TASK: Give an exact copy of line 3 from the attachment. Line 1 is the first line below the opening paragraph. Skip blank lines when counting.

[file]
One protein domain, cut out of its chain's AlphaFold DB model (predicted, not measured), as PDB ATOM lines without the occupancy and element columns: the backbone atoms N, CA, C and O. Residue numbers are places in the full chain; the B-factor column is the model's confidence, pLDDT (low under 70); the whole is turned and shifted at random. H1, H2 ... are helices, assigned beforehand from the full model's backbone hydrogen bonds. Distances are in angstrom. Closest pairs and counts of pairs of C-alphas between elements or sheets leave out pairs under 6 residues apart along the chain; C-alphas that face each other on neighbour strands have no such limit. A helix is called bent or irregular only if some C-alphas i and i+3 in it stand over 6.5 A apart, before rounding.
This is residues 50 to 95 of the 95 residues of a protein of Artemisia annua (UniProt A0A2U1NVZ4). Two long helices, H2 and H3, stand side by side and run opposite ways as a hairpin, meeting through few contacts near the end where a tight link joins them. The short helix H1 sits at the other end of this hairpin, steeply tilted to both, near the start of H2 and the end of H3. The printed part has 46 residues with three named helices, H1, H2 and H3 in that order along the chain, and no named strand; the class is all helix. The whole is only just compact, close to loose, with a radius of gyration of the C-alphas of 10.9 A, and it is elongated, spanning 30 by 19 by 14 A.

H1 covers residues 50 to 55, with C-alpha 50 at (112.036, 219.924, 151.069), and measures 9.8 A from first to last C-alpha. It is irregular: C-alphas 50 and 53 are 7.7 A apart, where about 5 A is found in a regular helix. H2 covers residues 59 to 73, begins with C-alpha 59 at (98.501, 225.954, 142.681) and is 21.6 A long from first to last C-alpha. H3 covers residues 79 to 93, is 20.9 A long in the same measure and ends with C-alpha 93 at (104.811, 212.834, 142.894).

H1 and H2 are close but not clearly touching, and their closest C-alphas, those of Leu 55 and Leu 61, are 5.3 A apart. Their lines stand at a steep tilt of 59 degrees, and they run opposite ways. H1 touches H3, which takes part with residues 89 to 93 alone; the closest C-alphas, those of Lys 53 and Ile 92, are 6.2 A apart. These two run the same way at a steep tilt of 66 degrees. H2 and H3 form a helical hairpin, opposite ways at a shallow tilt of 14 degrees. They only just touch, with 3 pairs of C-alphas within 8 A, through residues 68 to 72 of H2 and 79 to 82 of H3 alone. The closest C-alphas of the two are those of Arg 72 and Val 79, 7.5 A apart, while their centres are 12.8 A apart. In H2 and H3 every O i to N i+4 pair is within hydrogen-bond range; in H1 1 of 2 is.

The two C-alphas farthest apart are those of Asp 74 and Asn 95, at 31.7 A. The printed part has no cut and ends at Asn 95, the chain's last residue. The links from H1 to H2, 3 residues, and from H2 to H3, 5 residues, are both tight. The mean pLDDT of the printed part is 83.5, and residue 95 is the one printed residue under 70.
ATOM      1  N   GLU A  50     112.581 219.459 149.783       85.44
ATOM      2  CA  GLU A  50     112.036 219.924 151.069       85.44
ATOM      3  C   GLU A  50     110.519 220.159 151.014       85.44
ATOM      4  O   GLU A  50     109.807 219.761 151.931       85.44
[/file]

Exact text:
H1 and H2 are close but not clearly touching, and their closest C-alphas, those of Leu 55 and Leu 61, are 5.3 A apart. Their lines stand at a steep tilt of 59 degrees, and they run opposite ways. H1 touches H3, which takes part with residues 89 to 93 alone; the closest C-alphas, those of Lys 53 and Ile 92, are 6.2 A apart. These two run the same way at a steep tilt of 66 degrees. H2 and H3 form a helical hairpin, opposite ways at a shallow tilt of 14 degrees. They only just touch, with 3 pairs of C-alphas within 8 A, through residues 68 to 72 of H2 and 79 to 82 of H3 alone. The closest C-alphas of the two are those of Arg 72 and Val 79, 7.5 A apart, while their centres are 12.8 A apart. In H2 and H3 every O i to N i+4 pair is within hydrogen-bond range; in H1 1 of 2 is.